The core of the Agrarian Studies Program’s activities is a weekly colloquium organized around an annual theme. Invited specialists send papers in advance that are the focus of an organized discussion by the faculty and graduate students associated with the colloquium.
This topic embraces, inter alia, the study of mutual perceptions between countryside and city, and patterns of cultural and material exchange, extraction, migration, credit, legal systems, and political order that link them.
It also includes an understanding of how different societies conceive of the spatial order they exhibit. What terms are meaningful and how are they related?: e.g., frontier, wilderness, arable, countryside, city, town, agriculture, commerce, “hills,” lowlands, maritime districts, inland. How have these meanings changed historically and what symbolic and material weight do they bear?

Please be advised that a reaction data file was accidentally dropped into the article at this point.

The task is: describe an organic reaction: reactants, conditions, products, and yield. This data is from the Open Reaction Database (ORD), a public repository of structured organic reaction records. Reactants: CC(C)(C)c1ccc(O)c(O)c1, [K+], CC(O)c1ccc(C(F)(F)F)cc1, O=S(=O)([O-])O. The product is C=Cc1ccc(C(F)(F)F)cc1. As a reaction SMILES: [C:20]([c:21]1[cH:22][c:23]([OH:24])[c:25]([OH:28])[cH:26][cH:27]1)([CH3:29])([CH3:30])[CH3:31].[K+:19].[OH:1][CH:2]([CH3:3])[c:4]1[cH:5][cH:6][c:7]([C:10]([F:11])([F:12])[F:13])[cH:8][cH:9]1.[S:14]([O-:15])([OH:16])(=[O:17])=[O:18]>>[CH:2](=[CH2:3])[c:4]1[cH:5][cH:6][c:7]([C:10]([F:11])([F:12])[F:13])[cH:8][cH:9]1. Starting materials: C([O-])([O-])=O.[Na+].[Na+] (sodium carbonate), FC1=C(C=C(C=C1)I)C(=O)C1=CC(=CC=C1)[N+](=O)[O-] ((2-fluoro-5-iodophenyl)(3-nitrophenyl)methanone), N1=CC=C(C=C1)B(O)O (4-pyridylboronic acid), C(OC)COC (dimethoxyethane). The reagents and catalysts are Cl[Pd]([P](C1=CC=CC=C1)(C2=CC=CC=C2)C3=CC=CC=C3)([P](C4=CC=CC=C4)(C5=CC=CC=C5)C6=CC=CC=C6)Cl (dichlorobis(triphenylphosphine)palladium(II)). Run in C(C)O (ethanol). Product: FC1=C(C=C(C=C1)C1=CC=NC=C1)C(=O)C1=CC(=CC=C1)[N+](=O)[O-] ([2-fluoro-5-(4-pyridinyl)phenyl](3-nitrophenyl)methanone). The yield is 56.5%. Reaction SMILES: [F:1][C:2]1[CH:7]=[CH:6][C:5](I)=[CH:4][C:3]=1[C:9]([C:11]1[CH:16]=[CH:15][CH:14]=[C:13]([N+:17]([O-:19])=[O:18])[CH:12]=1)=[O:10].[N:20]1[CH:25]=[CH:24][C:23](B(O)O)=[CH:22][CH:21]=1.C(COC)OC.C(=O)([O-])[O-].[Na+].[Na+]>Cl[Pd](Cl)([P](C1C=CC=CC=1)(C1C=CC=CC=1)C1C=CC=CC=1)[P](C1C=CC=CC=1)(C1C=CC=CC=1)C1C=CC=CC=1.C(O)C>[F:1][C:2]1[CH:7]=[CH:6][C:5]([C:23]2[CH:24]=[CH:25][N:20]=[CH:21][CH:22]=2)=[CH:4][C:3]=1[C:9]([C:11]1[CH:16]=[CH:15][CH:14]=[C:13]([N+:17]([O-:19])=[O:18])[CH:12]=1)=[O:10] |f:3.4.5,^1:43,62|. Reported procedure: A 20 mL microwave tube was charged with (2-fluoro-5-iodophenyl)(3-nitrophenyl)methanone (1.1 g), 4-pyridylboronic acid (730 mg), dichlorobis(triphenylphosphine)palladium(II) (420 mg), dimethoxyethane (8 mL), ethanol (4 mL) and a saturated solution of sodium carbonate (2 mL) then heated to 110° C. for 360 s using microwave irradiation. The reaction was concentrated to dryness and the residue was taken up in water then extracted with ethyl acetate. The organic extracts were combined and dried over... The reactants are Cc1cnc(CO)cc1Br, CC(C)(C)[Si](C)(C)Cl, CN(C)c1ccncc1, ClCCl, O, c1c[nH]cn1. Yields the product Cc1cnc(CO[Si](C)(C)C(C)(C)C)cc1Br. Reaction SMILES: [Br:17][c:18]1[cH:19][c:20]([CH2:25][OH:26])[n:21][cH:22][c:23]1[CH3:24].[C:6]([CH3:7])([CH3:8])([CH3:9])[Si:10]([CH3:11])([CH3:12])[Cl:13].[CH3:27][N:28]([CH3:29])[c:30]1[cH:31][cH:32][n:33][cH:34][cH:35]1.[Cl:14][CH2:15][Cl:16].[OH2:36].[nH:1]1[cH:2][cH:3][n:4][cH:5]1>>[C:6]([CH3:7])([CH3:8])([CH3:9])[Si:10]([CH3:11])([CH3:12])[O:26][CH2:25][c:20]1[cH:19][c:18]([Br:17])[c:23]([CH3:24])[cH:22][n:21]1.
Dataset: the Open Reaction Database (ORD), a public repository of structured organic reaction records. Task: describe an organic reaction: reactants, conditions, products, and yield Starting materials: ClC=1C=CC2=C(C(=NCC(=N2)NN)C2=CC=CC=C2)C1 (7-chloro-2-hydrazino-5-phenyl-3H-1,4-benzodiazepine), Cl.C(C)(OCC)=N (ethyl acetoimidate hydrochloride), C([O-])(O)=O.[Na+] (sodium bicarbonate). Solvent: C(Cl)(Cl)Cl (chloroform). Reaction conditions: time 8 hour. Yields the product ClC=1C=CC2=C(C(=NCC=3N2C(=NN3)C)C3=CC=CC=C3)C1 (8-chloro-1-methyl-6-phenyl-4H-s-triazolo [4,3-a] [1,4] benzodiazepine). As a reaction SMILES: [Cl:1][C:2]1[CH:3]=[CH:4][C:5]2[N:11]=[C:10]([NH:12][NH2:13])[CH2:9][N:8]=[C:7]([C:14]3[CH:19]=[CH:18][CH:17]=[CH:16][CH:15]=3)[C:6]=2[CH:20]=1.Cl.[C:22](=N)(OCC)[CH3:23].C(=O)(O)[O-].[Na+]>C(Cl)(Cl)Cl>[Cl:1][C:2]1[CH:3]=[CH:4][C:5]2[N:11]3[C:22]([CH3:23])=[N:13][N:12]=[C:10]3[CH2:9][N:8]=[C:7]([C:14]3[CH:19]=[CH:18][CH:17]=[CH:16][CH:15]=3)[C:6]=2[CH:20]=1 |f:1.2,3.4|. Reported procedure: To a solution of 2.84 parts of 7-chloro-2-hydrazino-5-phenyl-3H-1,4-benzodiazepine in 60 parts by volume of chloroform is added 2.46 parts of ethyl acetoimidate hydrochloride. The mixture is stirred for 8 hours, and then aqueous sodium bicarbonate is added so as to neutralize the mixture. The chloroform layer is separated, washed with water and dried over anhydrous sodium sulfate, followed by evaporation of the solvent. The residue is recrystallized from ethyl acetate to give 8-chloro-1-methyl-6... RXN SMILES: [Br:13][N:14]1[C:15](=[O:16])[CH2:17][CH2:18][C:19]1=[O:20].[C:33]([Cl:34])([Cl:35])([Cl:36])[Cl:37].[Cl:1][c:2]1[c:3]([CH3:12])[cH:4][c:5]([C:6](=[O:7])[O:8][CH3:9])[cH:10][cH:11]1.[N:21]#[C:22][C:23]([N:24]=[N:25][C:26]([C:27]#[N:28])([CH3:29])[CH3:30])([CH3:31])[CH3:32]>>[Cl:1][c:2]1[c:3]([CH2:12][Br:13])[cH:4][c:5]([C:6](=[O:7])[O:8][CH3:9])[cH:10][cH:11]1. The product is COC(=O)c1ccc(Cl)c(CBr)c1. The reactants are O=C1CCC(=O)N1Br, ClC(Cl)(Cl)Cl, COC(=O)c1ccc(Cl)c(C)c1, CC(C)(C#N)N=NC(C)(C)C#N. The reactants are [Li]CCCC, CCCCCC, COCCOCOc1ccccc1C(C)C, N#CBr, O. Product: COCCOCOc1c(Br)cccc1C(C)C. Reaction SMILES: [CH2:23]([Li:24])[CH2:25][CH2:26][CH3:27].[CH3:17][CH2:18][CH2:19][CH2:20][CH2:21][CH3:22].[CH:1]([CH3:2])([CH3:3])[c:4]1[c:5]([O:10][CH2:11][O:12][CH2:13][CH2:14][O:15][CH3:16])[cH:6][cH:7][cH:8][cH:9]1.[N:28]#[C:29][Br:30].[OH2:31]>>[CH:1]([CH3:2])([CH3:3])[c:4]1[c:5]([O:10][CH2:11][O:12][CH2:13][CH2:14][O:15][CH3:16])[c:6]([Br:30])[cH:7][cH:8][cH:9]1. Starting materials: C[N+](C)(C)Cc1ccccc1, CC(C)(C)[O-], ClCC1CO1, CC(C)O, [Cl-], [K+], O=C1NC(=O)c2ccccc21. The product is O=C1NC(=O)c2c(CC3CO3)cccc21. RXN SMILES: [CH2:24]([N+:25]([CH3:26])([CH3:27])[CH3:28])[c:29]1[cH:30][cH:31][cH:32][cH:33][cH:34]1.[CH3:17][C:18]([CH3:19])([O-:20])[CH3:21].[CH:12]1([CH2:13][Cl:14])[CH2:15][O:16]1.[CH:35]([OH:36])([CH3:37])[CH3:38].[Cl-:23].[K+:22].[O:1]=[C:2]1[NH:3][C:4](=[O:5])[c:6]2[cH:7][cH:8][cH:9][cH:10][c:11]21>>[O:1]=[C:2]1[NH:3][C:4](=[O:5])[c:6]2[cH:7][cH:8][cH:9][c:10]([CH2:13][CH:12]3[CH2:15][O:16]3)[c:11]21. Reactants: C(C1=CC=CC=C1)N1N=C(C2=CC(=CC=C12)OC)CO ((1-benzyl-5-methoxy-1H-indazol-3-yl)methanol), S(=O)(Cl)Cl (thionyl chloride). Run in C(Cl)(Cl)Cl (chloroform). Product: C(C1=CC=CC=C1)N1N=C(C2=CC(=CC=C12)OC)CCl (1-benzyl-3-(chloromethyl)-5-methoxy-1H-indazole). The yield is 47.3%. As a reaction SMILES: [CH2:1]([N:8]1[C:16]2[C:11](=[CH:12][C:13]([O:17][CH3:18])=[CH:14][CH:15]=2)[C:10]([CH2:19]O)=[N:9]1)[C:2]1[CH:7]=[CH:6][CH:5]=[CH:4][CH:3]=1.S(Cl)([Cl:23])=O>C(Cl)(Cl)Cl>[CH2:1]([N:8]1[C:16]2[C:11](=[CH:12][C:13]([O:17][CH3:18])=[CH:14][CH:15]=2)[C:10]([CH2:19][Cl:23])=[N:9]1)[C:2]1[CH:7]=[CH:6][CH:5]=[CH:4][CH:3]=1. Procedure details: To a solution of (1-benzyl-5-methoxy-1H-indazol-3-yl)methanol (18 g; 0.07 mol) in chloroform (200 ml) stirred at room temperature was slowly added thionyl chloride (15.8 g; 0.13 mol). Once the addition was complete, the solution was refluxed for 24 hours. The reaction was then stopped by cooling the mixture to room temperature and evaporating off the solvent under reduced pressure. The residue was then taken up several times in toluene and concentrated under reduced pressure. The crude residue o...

Anthony Acciavatti works at the intersection of architecture, landscape, and the history of science and technology. He is interested in experimental forms of scholarship, pedagogy, and design afforded by humanistic inquiry. He is the author of Ganges Water Machine: Designing New India’s Ancient River (Applied Research & Design, 2015), which is the first comprehensive mapping and environmental history of the Ganges River Basin in over half a century. He spent a decade hiking, driving, and boating across the Ganges to map it and to understand the historical conflicts over water for drinking, agriculture, and industry. Combining fieldwork with archival research, the book is an atlas of the enterprise to transform the Ganges into the most hyper-engineered landscape in the world. In 2016 Ganges Water Machine was awarded the John Brinckerhoff Jackson Book Prize.